Setting the Render State

Fastgraph's 3D polygon and 3D line drawing functions all have default render states that control the drawing. For example, fg_3Dpolygon() and fg_3Dpolygonobject() draw a single-color filled polygon by default, and fg_3Dtexturemap() and fg_3Dtexturemapobject() draw a texture-mapped polygon using linear (affine) texture mapping. The fg_3Drenderstate() function lets us change how the 3D polygon functions behave. It expects a single parameter specifying a combination of the flags shown here:


Applies to


fg_3Dpolygon() and fg_3Dpolygonobject()


fg_3Dtexturemap() and fg_3Dtexturemapobject()


fg_3Dtexturemap() and fg_3Dtexturemapobject()





For example, to make fg_3Dtexturemap() and fg_3Dtexturemapobject() use perspective corrected texture mapping with z-buffering, we would specify:




fg_3Drenderstate(FG_PERSPECTIVE_TM or FG_ZBUFFER);

Visual Basic:

Call fg_3Drenderstate(FG_PERSPECTIVE_TM + FG_ZBUFFER)

We'll now discuss the meanings of each fg_3Drenderstate() flag in detail.

The FG_WIREFRAME flag specifies if fg_3Dpolygon() and fg_3Dpolygonobject() draw filled or wire frame (unfilled) polygons. If FG_WIREFRAME is not specified, these functions draw filled polygons.

The FG_LINEAR_TM and FG_PERSPECTIVE_TM flags are mutually exclusive and specify whether fg_3Dtexturemap() and fg_3Dtexturemapobject() use linear texture mapping or perspective texture mapping. Perspective texture mapping considers a polygon's 3D properties when applying a texture map, while linear texture mapping applies a texture map based solely on the projected 2D polygon. Linear texture mapping is faster, but perspective texture mapping produces a more visually appealing result. This is especially true for large polygons and polygons close to the viewer. If neither flag is specified, fg_3Dtexturemap() and fg_3Dtexturemapobject() use linear texture mapping.

Technically, Fastgraph's perspective texture mapping function performs perspective corrected texture mapping. This means we interpolate the true (u,v) texture coordinates at a predefined horizontal pixel interval. Perspective corrected texture mapping differs from perspective correct texture mapping, where we perform this interpolation at every pixel. As you might guess, perspective corrected texture mapping is much faster than perspective correct texture mapping, with little or no perceived degradation in texture quality (and certainly better than linear texture mapping).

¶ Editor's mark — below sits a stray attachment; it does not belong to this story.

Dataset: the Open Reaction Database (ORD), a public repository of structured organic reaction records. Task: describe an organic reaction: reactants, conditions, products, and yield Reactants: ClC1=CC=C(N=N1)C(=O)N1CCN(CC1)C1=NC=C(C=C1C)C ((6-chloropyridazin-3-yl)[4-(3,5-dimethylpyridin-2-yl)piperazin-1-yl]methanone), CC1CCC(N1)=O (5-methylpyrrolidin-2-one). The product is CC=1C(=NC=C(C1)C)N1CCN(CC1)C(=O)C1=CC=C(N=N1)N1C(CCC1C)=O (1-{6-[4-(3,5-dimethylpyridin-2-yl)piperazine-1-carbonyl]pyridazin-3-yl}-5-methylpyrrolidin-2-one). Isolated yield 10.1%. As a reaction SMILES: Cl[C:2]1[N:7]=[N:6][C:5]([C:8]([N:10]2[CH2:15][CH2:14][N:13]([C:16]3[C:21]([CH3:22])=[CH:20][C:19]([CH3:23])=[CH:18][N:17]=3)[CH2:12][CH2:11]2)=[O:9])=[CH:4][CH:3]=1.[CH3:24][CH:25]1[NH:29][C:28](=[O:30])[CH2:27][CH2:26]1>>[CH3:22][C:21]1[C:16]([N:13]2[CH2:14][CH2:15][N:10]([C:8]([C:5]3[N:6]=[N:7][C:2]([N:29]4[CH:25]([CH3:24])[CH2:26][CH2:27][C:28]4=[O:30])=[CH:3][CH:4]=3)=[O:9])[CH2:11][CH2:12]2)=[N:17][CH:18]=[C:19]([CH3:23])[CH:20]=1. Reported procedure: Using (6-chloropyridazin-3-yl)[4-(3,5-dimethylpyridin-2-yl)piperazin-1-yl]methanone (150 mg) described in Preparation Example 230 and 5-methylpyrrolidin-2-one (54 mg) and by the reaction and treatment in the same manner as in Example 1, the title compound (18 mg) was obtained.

The fg_tmspan() function defines the span size in pixels for perspective texture mapping. The span size is the pixel interval at which the perspective texture mapping functions calculate the true (u,v) texture coordinates when drawing horizontal polygon rows. Smaller span sizes result in texture mapping that is more perspectively correct, but larger span sizes are faster. The default span size of 32 pixels is a good choice for most textures. Note that calling fg_tmspan(1) results in perspective correct texture mapping.

The FG_ZBUFFER flag specifies if we are using a z-buffer, which enables Fastgraph's 3D drawing functions to determine which parts of a 3D object should be visible. When using a z-buffer, the 3D drawing functions will draw a given pixel only if it is closer than any pixel drawn so far at that position in the current animation frame. This lets us accurately render a series of 3D polygons or 3D objects comprising a scene, regardless of the order in which we draw them. By default, Fastgraph's 3D drawing functions do not perform z-buffering. If we use the FG_ZBUFFER render state, we must create a z-buffer with fg_zballoc() and open it with fg_zbopen() before calling any of Fastgraph's 3D drawing functions.

The FG_ZCLIP flag specifies if Fastgraph's 3D drawing functions perform 3D clipping against the clipping planes defined by fg_3Dsetzclip(). 3D clipping is required when displaying 3D objects that are completely or partially behind the POV. If FG_ZCLIP is not specified, Fastgraph's 3D drawing functions do not perform 3D clipping. In this case, your application is responsible for guaranteeing that all 3D objects lie in front of the POV.

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copyright 2001 Ted Gruber Software, Inc.